All of those synopses likely sound strange and unrelated, which is true, at least at first. However, despite being odd, they’re all tied together by the green door and supernatural elements that are at play. You’ll find out what they have in common if you play through all six acts of each story and the concluding chapter. Doing so shouldn’t take you more than several hours.
Since I don’t think I mentioned it above, Last Stop is a third-person game wherein player actions are generally limited to movement and dialogue choices. The general idea is that you’ll make decisions that will impact how the story plays out, except that isn’t always the case. Unlike the best in its genre, this particular game seems to be more predetermined than its options and design suggest. For instance, no matter how well you attempt to climb over some boxes you’ll still fall, and sometimes opposing dialogue choices will both lead somewhere similar. This is one of the main caveats of this game.
Another thing is that it’s not always clear when the player takes control. As you’d expect, Last Stop features quite a bit of cutscenes and dialogue, during which the player cannot move his or her character. Sometimes that will abruptly change and the player won’t realize right away, because the visual clues are so miniscule. This didn’t bother me a lot, but I can see it annoying others.
However, while some of the animations are a bit lacking, this is a pretty nice looking game. It’s very colourful, and its version of London pops off the screen thanks to the simple amount of colour the developers utilized. It doesn’t look very realistic, though, because the characters are quite cartoony and almost look like they were crafted out of clay sometimes. The game world is also exaggerated, and more colourful than it would be in real life.
Things are also fully voiced, but that’s to be expected. Hell, it’s pretty much a necessity anymore with these types of games. Still, the cast does a pretty good job, and the writing is above average, even if the choices aren’t as important as they’re made out to be.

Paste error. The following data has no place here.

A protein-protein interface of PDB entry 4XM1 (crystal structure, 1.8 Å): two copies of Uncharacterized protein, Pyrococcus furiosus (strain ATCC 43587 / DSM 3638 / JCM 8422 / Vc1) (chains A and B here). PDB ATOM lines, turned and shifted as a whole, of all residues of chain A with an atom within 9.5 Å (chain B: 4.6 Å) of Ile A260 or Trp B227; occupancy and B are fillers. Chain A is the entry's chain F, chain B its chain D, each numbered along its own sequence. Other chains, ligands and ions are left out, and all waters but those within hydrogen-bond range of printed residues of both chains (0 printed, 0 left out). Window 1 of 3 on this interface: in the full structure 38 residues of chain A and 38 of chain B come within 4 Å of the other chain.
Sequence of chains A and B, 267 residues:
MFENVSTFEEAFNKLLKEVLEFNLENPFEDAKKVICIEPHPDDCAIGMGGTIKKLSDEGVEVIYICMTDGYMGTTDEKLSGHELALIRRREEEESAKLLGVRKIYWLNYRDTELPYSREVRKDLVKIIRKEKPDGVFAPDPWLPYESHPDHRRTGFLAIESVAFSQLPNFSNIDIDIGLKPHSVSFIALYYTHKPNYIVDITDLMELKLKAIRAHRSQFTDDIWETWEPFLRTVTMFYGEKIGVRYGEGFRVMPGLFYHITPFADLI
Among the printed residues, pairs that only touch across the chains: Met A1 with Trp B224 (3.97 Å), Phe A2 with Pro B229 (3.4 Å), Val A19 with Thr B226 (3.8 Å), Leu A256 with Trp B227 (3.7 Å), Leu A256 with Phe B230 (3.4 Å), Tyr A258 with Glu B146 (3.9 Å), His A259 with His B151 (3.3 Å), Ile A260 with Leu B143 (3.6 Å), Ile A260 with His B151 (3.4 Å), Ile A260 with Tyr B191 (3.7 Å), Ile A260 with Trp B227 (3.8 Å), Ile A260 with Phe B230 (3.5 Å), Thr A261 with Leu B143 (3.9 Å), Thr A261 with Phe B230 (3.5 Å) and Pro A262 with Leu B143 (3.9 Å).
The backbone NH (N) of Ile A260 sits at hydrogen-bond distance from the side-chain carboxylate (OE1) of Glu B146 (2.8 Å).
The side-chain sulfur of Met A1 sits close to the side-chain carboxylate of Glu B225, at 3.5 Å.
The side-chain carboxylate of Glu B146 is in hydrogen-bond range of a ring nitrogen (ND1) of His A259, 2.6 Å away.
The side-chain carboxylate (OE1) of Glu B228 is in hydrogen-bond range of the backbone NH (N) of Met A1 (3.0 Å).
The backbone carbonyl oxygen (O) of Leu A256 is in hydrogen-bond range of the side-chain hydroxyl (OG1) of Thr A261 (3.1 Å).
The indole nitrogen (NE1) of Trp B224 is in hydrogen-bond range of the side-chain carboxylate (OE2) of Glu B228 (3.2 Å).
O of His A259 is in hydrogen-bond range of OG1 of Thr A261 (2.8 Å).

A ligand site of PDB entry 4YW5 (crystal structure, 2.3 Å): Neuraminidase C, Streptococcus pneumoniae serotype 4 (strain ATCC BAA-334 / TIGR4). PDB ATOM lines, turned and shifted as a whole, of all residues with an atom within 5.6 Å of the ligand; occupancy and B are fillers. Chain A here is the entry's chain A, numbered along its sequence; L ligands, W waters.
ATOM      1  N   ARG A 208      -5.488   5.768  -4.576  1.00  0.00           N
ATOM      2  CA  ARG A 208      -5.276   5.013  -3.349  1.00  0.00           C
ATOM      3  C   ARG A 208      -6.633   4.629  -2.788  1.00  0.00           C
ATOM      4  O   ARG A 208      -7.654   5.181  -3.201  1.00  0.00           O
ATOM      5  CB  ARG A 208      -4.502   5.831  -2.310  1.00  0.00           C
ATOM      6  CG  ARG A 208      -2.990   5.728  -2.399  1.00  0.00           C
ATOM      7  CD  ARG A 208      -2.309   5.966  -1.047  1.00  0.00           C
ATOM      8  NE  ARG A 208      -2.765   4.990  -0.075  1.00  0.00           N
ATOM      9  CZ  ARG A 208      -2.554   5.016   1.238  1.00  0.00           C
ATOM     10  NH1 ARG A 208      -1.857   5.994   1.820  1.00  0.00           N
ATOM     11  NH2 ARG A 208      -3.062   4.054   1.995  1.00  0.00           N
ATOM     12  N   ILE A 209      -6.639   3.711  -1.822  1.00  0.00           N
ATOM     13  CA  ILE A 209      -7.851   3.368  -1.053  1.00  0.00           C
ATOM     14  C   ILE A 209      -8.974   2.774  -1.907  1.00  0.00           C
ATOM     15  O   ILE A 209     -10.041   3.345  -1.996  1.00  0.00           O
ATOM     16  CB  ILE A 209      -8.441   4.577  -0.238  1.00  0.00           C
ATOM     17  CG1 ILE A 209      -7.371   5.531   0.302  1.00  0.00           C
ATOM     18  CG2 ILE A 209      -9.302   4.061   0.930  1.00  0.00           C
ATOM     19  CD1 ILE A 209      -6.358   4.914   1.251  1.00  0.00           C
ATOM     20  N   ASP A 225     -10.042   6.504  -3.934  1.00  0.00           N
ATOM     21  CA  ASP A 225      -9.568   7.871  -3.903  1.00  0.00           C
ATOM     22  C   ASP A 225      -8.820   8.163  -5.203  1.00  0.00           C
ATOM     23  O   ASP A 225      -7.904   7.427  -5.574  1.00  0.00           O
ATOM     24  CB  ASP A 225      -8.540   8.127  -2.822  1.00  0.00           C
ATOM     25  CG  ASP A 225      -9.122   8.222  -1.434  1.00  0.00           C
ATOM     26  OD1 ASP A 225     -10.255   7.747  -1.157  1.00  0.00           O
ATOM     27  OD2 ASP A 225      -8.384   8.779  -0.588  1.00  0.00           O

At the end of the day, Last Stop is just an okay game. I applaud its developers’ efforts, and the thought that went into crafting this three pronged storyline. However, this narrative-focused third-person adventure simply isn’t as good as it could’ve been. When you present choices they should matter more, as should pressing the right inputs to accomplish something in-game. However, Variable State’s latest doesn’t always reward the player or give them what they’ve requested. Still, this remains a half-decent adventure, which is colourful, whimsical and very British. Not to mention heavily inspired by The Twilight Zone and TV shows of that ilk.
If you own an Xbox and are interested in checking out, do so before it leaves GamePass, because it won’t cost you anything.
This review is based on the Xbox Series S version of the game, which we were provided with.
- Three separate storylines that come together in the end
- Three different main characters, each with their own stories, families and friends
- A vibrant, colourful take on London
- Choices don't always seem to matter
- Can get a bit tedious
- Even when you succeed at pressing the right inputs, you can still fail